In: COPD13 Oct 2014
There was no difference between the normal elderly subjects and COPD patients in age, sex, height or weight (Table 1). The COPD patients had severe airflow limitation and markedly reduced MW (Table 1). The FEVi, FVC and MW were not different in either group from visit 1 to visit 3.
The MIP was less in COPD patients than normal subjects (p<0.05, Fig 2) at each visit while MEP was not different in the two groups at any visit. The MIP increased at visits 2 and 3 (compared with that at visit 1) in normal subjects (polynominal contrasts, p<0.05) but no difference in MIP was observed between visits in COPD patients. Although in Figure 2 it appears that the MIP of COPD patients increased from visit 1 to visit 2, seven of the eight COPD patients changed very little from visit to visit. However, in one COPD patient the MIP increased from 30 cmH20 on the first visit to 64 cm H20 on visit 2. This patients values tended to decrease the mean MIP for visit 1 compared with that at visit 2 but overall there was no statistical difference between visits. For MEP, no definite visit effect was found in either group. This may be due to the consistency of the data for visits 1 to 3 for all subjects in both groups except for one elderly normal subject in whom MEP increased from 66 cmH20 on the first visit to 96 cmH20 on visit 2 and 112 cmH20 on visit 3.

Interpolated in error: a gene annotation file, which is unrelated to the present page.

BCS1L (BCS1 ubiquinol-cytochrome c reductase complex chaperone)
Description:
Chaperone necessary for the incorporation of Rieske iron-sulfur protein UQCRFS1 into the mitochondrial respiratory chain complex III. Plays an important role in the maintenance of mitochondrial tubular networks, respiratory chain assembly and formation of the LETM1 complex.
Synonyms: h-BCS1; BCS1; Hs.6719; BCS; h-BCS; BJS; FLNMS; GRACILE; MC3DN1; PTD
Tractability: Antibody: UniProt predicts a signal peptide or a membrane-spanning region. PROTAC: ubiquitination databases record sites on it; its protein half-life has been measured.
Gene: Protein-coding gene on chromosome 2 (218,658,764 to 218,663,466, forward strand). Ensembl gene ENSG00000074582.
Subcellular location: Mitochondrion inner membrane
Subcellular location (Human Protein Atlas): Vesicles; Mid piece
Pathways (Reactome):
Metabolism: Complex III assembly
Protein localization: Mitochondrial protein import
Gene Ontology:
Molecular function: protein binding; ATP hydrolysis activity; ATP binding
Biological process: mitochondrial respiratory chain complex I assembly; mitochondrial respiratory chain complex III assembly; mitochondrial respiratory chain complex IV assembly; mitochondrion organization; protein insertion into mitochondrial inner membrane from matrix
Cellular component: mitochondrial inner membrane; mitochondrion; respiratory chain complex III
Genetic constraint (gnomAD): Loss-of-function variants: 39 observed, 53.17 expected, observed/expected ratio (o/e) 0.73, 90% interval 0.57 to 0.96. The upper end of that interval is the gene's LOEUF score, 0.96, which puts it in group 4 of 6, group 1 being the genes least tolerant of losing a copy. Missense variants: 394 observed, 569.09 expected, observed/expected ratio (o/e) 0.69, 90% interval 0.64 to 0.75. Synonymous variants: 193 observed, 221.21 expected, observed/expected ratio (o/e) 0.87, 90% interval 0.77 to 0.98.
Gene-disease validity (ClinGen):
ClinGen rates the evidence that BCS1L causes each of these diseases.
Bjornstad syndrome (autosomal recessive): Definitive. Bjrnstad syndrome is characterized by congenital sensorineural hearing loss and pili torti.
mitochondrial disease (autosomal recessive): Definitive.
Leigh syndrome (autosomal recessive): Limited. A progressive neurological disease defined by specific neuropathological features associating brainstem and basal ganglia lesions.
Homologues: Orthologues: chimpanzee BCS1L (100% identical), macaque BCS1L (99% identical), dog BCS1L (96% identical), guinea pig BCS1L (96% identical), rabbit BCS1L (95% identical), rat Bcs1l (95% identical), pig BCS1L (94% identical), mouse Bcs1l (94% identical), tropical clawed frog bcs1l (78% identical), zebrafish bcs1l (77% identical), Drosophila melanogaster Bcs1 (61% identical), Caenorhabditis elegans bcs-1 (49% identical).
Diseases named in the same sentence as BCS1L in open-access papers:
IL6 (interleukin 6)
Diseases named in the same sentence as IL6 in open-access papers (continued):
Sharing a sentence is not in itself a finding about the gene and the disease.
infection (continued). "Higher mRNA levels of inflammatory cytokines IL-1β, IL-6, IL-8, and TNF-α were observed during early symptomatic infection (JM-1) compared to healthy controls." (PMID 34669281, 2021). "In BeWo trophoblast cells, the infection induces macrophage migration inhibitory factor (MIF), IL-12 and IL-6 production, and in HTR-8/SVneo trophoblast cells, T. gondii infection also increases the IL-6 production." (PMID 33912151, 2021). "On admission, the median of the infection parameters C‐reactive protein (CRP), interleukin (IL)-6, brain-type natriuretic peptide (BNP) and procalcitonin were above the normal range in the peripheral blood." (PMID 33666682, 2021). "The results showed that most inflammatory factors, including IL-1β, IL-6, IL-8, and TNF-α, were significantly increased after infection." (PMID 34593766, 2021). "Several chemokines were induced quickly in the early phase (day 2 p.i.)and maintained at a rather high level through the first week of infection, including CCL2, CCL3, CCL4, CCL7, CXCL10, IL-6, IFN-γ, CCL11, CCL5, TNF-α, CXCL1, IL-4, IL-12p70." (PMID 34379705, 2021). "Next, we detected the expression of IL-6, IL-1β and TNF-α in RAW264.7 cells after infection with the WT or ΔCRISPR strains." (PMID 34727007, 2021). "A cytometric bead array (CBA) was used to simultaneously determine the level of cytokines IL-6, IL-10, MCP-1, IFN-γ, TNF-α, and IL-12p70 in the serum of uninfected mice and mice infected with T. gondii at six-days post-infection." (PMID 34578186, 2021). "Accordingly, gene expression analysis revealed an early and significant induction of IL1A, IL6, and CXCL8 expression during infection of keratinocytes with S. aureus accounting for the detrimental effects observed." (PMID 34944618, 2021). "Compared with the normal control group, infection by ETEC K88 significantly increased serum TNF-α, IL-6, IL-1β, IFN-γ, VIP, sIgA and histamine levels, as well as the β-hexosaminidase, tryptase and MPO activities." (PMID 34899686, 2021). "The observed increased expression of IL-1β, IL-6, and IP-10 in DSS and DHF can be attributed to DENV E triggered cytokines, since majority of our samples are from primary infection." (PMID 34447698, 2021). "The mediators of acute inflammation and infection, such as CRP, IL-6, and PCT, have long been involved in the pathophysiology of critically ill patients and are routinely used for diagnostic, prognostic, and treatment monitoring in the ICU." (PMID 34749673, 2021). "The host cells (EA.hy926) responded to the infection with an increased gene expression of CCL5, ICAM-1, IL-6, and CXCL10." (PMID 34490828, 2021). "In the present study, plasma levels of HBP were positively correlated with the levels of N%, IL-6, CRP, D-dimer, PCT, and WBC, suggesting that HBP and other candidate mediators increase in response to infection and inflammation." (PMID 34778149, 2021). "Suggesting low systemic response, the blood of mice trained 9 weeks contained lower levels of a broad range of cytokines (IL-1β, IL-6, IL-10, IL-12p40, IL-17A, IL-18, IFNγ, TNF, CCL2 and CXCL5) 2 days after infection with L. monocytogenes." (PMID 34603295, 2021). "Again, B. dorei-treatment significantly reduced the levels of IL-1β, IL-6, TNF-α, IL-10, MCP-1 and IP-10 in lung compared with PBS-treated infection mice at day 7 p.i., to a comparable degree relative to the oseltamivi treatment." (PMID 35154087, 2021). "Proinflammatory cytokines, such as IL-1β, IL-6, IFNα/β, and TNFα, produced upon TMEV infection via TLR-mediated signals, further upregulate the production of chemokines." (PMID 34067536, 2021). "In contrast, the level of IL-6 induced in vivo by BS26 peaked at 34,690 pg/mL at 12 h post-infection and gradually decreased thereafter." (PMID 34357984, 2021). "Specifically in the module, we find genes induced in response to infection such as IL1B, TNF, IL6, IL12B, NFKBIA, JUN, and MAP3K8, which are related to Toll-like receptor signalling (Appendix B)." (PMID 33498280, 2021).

Three measures of RM endurance — max load, Ppk/ MIP and Pmean —are shown in Figure 3. All three measures were less in COPD patients than in normal subjects at each visit (p<0.05). The mean values of max load and Pmean in the COPD group were only 40 percent of those in the normal elderly group. There was no difference between the three visits for any of the measures of endurance in either group (Fig 3). In addition, there was no difference between visits in either group for Vt, Vi or Ti.
The 02 saturation was higher (p<0.05) in the normal elderly group compared with that in COPD patients at the start of the endurance test (97 ± 1 percent vs 94 ±2 percent) and at the termination of the test (95 ± 2 percent vs 92 ± 3 percent).
Table 1—Anthropometric and Spirometric Data on Normal Elderly Subjects and COPD Patients
|Normal Elderly Subjects (n = 8)||COPD Patients(n = 8)|
|Age (yr)||67 ±4||67 ±8|
|Sex (M:F)||5 : 3||6 : 2|
|Height (cm)||169 ±8||171 ±7|
|Weight (kg)||71 ±10||78 ±13|
|FEVj (% pred)||121±10||33± 14t|
|FVC (% pred)||108 ±9||66±23t|
|MW (L/min)||121 ±36||46 ± 181*|
|MW (% pred)||108 ±13||39 ± 16t|
|RV (% pred)||204 ±22|
|TLC (% pred)||125 ±6|
Figure 2. Respiratory muscle strength for normal subjects and COPD patients. Asterisks indicate a lower value of MIP in COPD patients compared with that in normal subjects for each visit (p<0.05).
Figure 3. Respiratory muscle endurance for normal subjects and COPD patients. The top panel shows max load in grams; the middle panel, Ppk/MIP at max load; and the bottom panel, Pmean at max load in cm H20. The asterisks indicate that all measures of RM endurance were less in the COPD patients than in the normal subjects at each visit (p<0.05).
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